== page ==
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Old 11-04-2013, 01:31 PM   #11
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In some states it is against the law to have your hitch and ball mounted if you are not towing, Pennsylvania being one of them.
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Old 11-04-2013, 01:36 PM   #12
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What if you replace the ball with this?
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File Type: png Screen Shot 2013-11-04 at 10.35.19 AM.png (152.3 KB, 22 views)
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Old 11-04-2013, 01:49 PM   #13
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Quote:
Originally Posted by santacruzer View Post
This last time I was rear-ended, at fairly slow speed, I happened to have the ball and mount still attached to the truck. My truck was undamaged, but it sure did a number on the front end on the late model Volvo who hit me!!
I backed into a boulder in my blind spot with my Sienna. Had I not had my hitch attached, I shudder to think of the repair bill. As it was, there was a loud jarring crash, and a blemish on the rock, and nothing more.
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Old 11-04-2013, 03:56 PM   #14
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More likely with the hitch that you would back into another car parking. I almost did that once so I never want the hitch left on. And yes, illegal in some places to have it on.
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Old 11-04-2013, 04:47 PM   #15
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Any rigid structure mounted in the hitch receiver largely bypasses the bumper. That can avoid bumper damage, but it can also avoid energy absorption by the bumper and thus cause greater personal injury. In a hard enough hit, it could mean destroying the tug's rear structure instead of replaceable bumper parts. My ball mount comes out when my towing trip is complete.

There are federal rules in the U.S. and Canada regarding bumpers - probably only enforceable against manufacturers and importers - which are intended (among other purposes) to refuce vehicle damage by aligning bumpers. Equipping vehicles with hitch-mounted battering rams seems inappropriate and (from a social standpoint) counterproductive to me.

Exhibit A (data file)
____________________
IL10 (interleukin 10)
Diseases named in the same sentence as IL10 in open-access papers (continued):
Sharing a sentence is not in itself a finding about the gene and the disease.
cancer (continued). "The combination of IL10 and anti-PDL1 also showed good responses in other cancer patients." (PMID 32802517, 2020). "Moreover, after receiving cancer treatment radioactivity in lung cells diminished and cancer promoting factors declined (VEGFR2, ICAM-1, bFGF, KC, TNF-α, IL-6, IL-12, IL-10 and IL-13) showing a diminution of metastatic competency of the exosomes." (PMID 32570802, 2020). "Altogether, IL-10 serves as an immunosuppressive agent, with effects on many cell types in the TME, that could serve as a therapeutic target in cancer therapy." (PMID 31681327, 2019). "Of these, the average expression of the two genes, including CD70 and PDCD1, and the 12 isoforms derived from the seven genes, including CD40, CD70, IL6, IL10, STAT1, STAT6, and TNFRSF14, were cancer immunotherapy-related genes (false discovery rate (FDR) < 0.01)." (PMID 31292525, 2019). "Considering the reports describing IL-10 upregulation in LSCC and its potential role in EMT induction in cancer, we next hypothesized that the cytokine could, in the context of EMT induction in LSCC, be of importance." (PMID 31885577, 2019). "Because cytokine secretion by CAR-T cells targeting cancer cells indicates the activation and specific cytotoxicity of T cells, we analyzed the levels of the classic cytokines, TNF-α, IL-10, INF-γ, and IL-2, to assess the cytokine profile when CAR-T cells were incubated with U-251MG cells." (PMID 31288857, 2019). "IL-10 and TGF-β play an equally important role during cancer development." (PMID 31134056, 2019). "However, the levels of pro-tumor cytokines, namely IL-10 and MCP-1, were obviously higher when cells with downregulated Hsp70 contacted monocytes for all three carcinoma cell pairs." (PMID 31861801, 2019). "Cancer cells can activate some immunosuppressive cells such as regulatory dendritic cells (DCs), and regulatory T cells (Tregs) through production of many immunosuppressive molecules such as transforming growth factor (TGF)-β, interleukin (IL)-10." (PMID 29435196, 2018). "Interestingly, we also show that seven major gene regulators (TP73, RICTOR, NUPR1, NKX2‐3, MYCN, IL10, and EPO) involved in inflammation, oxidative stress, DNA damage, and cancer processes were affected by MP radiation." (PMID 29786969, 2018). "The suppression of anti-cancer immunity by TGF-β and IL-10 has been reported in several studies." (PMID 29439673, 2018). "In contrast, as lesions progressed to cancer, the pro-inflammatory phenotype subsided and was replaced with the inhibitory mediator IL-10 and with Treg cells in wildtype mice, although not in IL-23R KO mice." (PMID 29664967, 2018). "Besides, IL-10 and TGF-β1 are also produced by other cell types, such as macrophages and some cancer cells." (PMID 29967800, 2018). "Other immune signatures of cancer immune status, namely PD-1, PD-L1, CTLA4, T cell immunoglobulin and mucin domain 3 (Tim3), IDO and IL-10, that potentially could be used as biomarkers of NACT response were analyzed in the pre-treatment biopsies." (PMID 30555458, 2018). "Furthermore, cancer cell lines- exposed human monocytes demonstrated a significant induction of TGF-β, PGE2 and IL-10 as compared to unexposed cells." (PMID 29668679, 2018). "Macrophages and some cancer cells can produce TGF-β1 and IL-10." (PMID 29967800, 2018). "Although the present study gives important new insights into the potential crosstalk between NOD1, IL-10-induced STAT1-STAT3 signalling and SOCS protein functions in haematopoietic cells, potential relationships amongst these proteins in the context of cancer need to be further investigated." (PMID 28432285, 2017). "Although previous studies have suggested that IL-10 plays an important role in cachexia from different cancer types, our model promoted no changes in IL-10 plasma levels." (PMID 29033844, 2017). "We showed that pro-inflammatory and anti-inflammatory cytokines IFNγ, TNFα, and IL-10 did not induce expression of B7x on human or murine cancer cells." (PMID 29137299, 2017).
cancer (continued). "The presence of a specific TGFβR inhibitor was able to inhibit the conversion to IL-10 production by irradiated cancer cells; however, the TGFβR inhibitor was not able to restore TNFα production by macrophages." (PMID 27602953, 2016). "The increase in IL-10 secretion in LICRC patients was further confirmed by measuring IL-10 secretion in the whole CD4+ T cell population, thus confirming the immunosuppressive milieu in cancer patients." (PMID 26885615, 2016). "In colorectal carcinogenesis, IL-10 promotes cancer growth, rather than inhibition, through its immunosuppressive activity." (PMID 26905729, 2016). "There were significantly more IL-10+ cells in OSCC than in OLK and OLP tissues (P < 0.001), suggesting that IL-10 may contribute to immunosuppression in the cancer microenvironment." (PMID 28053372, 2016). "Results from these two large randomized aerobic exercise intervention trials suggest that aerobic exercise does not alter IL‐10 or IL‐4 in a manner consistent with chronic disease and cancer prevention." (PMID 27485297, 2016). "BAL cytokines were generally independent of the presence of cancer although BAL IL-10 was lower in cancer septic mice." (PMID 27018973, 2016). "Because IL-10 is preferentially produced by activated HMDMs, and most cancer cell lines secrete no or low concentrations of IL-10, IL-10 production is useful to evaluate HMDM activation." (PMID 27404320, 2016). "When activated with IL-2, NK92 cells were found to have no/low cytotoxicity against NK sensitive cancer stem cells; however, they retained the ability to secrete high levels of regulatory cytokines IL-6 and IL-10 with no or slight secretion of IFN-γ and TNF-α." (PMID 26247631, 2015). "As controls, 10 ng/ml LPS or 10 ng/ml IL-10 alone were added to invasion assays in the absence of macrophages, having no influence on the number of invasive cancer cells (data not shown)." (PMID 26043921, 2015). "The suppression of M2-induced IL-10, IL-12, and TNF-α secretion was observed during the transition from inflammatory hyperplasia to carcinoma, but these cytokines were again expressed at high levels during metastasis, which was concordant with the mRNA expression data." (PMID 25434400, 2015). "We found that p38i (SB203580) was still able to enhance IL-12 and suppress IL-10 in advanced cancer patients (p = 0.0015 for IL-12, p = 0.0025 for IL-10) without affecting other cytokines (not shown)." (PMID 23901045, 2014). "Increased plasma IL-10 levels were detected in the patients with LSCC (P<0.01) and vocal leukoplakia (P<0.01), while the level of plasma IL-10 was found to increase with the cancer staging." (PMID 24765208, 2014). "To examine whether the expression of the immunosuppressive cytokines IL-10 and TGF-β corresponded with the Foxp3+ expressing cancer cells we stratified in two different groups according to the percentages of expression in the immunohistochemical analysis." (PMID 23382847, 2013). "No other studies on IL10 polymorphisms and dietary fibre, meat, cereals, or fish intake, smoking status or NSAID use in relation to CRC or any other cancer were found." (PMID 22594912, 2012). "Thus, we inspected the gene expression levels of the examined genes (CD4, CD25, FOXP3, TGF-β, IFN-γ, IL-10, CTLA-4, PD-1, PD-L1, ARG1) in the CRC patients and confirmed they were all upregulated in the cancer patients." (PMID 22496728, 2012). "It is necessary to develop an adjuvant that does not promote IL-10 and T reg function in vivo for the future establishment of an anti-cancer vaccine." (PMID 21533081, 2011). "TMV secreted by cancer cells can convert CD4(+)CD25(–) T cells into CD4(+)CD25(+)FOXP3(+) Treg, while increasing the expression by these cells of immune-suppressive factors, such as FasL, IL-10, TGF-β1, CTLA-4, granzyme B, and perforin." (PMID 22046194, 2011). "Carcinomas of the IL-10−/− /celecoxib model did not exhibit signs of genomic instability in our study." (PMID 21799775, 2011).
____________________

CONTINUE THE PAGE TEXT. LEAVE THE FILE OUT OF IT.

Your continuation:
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Old 11-04-2013, 04:59 PM   #16
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"Bumper" is a misnomer on most cars these days. At one time it was relatively inexpensive to replace a bumper. They were what prevented the vehicle from sustaining substantial damage in relatively modest crashes. Replacing one of today's wraparounds, part of the vehicle body design bumpers, is quite costly. I'll not use my hitch mount and ball as a battering ram, but I'd rather have it there than not. If it's hit hard enough to damage my frame, my bumper and rear end are going to be toast anyway.
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Old 11-05-2013, 01:55 AM   #17
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I understand the concern with the high cost of sacrificial bumper components; however...
Quote:
Originally Posted by santacruzer View Post
If it's hit hard enough to damage my frame, my bumper and rear end are going to be toast anyway.
... if you think bumpers are expensive, try frame repair! The bumper components do withstand very low-speed collisions without damage, and when they get destroyed, they do absorb a lot of energy and reduce the chance of structural damage.

I think it's important to note that most of this applies to passenger cars (for which there are bumper rules) and unibody vehicles (in which structural damage is a bigger concern). "Light trucks" such as a pickup are exempted from many rules and differently constructed, because apparently either the laws of physics don't apply to them, or the occupants are not people.
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Old 11-05-2013, 03:02 AM   #18
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I do understand the concern with ineffective bumpers on pickup trucks. Some of them seem to have structure only between the frame mounts (which are typically less than half the body width apart) and flimsy cosmetic trash beyond that; we were offset rear-ended by a slow-moving Toyota in our Chevy and the bumper end folded up and punched in the box corner. The hitch-mounted bumper bar shown wouldn't have helped.

Someone I knew had a full-size pickup to which he added a massive rear bumper (perhaps 4" x 6" heavy-wall tubing) - when a car hit that bumper at right angles to the truck direction in a intersection (so the car hit the end of the truck bumper) it ripped the bumper off one mount and hinged it around the other mount, smashing the other end into the box and doing major damage. A good bumper is not trivial to design, and the hitch receiver is not designed for this purpose.
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Old 11-06-2013, 06:16 AM   #19
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Lisa! Sounds like you were well taken care of! Seems most insurance companies want to do as little as possible to meet their commitment. It's very nice to know that you are pleased with the results!

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Old 11-06-2013, 03:12 PM   #20
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Quote:
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Lisa! Sounds like you were well taken care of! Seems most insurance companies want to do as little as possible to meet their commitment. It's very nice to know that you are pleased with the results!

Todd
Thanks Todd! Everything looks good so far. The real test will be on a longer tow at highway speeds ... but I'm fairly confident that the repairs were good.
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